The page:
I am a mom of 4, and losing weight after each baby is a very different experience. I found that getting back to my pre-pregnancy weight after baby number 2 to be so much easier than my first baby. With the first baby, I had no idea what I was doing and how to lose weight while breastfeeding. I wasn't sure if the weight was just going to fall off, or if I was never going to lose the extra weight. Many new moms struggle with knowing how to lose the baby weight, understanding what a healthy diet is, and worrying about milk production. I want to go over everything I learned and how I lost the baby weight after my second baby. I think there is something different about loisng weight after baby number 2, and I found some tips to navigate weight loss after the second baby.
Losing weight after baby number 2 and how it is different:
There are some major differences I noticed when trying to lose weight after baby number 2. I didn't have as much weight to lose after my second baby because I was able to gain less weight during my second pregnancy. I figured out how to manage my weight gain during pregnancy with my second, which was harder with my first pregnancy. My second pregnancy I was able to stay in better shape, keep up my physical activity and maintain my healthy eating. The overall fact that I had less extra pounds to lose with my second baby made the weight loss much easier, but there were still some differences I had to work with. There are some major differences with baby #2 that I want to go over.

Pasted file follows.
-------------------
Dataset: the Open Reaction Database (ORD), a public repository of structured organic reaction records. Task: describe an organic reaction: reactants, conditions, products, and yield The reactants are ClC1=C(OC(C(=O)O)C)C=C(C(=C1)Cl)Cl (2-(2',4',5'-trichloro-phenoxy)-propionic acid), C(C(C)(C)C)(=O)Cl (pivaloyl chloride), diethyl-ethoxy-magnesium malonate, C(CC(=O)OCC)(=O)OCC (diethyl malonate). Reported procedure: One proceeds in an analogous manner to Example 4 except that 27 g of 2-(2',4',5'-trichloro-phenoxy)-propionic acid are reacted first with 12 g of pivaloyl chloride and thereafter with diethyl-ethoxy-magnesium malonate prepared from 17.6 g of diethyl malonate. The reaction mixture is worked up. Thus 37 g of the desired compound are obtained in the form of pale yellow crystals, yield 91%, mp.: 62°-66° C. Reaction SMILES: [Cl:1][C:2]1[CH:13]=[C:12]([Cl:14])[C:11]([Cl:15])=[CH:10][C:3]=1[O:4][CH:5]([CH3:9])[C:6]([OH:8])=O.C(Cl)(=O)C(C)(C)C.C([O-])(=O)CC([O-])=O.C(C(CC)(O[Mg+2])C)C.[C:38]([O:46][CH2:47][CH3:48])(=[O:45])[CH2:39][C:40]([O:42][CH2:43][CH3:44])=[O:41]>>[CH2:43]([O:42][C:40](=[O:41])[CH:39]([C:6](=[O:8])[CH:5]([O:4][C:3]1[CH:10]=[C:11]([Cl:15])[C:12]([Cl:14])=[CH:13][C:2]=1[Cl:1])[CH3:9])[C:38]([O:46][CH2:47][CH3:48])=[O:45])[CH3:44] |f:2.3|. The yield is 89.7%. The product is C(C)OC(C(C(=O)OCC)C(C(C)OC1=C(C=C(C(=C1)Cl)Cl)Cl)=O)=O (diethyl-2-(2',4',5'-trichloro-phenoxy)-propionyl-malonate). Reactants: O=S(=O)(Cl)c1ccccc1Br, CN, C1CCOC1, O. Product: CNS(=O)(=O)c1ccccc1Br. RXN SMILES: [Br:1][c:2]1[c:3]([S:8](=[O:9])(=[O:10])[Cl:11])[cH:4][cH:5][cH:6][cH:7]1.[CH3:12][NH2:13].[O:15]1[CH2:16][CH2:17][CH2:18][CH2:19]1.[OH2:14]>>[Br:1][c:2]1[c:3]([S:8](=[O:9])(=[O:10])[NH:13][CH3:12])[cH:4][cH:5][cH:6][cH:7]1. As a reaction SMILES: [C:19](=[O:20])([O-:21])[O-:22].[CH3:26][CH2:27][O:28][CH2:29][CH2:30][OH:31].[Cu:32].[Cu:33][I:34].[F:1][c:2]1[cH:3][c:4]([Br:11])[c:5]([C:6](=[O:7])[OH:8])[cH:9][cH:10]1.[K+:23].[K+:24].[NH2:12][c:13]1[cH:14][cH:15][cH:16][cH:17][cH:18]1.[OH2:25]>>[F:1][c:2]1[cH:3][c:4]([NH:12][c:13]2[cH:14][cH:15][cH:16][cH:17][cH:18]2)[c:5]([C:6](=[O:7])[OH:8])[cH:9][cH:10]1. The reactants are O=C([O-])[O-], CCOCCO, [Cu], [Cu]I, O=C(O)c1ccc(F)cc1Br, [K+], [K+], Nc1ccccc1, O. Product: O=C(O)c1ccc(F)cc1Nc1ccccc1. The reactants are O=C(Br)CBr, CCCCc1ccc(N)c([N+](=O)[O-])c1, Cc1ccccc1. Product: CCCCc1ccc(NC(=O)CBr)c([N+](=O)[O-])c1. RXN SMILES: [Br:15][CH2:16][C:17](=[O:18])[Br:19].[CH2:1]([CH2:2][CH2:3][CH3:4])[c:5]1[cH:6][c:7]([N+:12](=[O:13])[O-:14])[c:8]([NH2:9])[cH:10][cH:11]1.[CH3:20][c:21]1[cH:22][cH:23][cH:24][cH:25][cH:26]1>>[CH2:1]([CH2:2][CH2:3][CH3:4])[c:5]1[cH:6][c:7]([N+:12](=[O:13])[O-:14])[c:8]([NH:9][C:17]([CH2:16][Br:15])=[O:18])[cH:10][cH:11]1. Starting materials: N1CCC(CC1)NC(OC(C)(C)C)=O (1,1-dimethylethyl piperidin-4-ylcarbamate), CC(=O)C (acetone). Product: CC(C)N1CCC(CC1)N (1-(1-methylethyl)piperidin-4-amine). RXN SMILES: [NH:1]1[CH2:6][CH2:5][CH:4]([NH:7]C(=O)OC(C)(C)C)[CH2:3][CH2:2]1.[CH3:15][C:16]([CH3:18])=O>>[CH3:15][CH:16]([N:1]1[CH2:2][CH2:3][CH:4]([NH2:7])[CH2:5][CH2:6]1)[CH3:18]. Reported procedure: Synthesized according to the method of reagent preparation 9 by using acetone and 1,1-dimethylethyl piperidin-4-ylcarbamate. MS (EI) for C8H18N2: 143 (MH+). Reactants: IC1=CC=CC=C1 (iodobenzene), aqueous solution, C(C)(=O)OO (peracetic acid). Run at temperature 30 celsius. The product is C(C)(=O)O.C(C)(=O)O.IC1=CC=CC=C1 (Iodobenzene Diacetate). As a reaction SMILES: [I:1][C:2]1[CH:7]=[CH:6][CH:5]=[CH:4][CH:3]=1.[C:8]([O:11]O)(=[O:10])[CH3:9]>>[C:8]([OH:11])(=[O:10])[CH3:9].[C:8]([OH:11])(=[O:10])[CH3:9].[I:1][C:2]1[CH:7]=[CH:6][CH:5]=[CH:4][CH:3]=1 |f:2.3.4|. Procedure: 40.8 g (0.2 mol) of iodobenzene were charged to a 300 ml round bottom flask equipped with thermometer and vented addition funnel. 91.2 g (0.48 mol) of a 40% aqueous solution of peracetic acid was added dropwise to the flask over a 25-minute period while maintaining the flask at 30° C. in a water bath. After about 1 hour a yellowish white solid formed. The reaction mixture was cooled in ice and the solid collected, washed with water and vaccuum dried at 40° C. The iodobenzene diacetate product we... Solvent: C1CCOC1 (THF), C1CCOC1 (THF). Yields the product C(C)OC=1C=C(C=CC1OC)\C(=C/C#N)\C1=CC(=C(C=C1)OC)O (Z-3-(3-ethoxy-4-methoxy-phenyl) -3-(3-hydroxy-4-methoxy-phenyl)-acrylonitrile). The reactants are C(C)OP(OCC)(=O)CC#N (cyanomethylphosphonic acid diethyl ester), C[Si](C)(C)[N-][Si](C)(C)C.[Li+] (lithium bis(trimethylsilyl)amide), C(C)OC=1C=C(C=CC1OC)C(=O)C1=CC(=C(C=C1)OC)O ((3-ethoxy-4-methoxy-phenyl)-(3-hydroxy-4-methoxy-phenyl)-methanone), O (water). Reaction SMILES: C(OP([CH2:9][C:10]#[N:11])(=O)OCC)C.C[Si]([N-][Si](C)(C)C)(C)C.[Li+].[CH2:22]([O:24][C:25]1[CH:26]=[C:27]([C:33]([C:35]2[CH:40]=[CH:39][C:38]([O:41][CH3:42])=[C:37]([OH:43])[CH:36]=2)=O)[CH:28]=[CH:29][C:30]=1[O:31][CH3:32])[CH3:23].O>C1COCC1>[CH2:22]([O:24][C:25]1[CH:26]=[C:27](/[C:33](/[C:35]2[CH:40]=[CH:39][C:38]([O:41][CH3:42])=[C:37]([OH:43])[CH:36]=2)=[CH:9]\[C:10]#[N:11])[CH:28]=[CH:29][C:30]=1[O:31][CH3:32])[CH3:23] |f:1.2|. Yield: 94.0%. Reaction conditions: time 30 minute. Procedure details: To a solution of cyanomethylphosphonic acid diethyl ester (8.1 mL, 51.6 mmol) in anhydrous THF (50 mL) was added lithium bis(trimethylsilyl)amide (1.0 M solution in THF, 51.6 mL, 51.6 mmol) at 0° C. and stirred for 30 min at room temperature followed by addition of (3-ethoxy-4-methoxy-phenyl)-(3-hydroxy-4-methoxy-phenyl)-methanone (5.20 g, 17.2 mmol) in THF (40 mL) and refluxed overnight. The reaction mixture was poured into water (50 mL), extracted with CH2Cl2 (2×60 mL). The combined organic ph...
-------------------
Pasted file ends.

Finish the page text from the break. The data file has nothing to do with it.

Less energy with baby #2:
I had my second baby when my first was 18 months. It was a lot. My energy levels were completely drained with my new baby and a toddler, and now I look back and realize how hard a baby and a toddler can be. I think it's important to realize that the second baby can make losing weight a lot harder because there is only so much energy to go around with two kids. Less energy means it is much harder to fit in exercise to help with weight loss! Losing weight with my second was all based on nutrition because I had such little time to work out. Postpartum exercise is challenging in itself, and I had no energy or time to even think about healing my core and pelvic floor.
Less time for making healthy food:
I still remember standing in my kitchen with my toddler on my hip and standing holding my newborn while he was nursing, wondering how I was going to get some food. At first it seemed that I was literally going to have to eat with no hands. It was at that point I realized that I was going to need some easy options that I could eat while holding and breastfeeding. This is where I found protein shakes, which literally saved my breast milk supply and helped me get in the proper nutrition for breastfeeding.
More stress and cravings: